Monday, November 29, 2010

Books of the year

Jonathan Franzen's family epic, a new collection from Seamus Heaney, Philip Larkin's love letters, a memoir centred on tiny Japanese sculptures ... which books most excited our writers this year?

Julian Barnes
Unfit for life, unsure of love, unschooled in sex, but good at washing up: Philip Larkin, in Letters to Monica (Faber), lays out his all-too-self-aware catalogue of reasons for being uncheerful. The reader is made slightly cheerful by the thought of not having had Larkin's life, but very cheerful that poems of such truth, wit and beauty emerged from it.
If Larkin represents native genius in its costive English form, Stephen Sondheim represents the fecund American version: Finishing the Hat (Virgin Books) is not just a book of lyrics (with cut and variant versions) but an exuberance of memories, principles, anecdotes, criticism and self-criticism.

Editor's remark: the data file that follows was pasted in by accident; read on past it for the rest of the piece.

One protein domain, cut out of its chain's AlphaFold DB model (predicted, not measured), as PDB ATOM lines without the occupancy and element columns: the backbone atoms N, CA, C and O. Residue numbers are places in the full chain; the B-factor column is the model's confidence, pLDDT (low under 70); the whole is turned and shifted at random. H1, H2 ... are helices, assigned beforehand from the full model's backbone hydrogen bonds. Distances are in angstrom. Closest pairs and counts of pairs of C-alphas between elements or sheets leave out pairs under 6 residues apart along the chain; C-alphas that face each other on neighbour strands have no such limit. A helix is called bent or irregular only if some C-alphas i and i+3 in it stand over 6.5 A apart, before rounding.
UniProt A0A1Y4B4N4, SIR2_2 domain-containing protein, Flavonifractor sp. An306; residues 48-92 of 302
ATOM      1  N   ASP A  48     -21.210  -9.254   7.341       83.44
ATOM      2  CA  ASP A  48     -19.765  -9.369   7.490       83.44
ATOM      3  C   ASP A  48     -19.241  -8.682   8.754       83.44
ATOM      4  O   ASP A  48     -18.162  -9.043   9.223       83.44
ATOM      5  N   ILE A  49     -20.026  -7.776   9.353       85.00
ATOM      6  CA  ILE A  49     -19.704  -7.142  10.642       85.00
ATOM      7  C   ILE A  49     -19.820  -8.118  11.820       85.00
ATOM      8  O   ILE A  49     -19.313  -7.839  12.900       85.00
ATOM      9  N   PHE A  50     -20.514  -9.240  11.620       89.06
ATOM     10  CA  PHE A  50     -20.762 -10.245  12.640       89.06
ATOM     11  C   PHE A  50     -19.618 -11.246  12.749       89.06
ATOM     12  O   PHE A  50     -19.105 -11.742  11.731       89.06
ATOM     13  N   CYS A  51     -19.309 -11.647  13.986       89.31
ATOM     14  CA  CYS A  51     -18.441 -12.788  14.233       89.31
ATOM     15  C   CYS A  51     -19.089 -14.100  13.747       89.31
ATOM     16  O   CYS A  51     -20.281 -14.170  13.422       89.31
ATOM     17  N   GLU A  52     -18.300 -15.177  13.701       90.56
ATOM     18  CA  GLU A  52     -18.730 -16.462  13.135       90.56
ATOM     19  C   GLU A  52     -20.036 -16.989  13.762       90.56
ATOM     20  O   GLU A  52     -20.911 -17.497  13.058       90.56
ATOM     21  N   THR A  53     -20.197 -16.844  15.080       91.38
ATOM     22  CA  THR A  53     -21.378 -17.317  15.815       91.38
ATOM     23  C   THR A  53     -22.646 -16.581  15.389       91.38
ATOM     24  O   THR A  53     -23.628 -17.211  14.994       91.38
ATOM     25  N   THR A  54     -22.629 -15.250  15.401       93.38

Edmund de Waal's The Hare with Amber Eyes (Chatto & Windus) unexpectedly combines a micro craft-form with macro history to great effect.

William Boyd
Stephen Sondheim, who has just turned 80, is the unrivalled genius in the world of musical theatre with five or six masterworks that have redefined the form. A superb, generous melodist and a lyricist up there with Cole Porter and Noël Coward, Sondheim has now given us Finishing the Hat. His detailed commentary on his wonderful songs is honest, shrewd and fascinating. The ideal fix for Sondheim addicts.
Poetry addicts, meanwhile, should swiftly acquire Oliver Reynolds's latest collection, Hodge (Areté Books) – poems of beautiful precision that reveal their secrets slowly. And Samko Tále's Cemetery Book (Garnett Press) by the Slovak writer Daniela Kapitánová offers us, in a superb translation by Julia Sherwood, one of the strangest and most compelling voices I have come across in years. Muriel Spark meets Russell Hoban. An astonishing, dark and scabrous novel.

- The Guardian. Illustration by Kate Slater.

Read the rest here.

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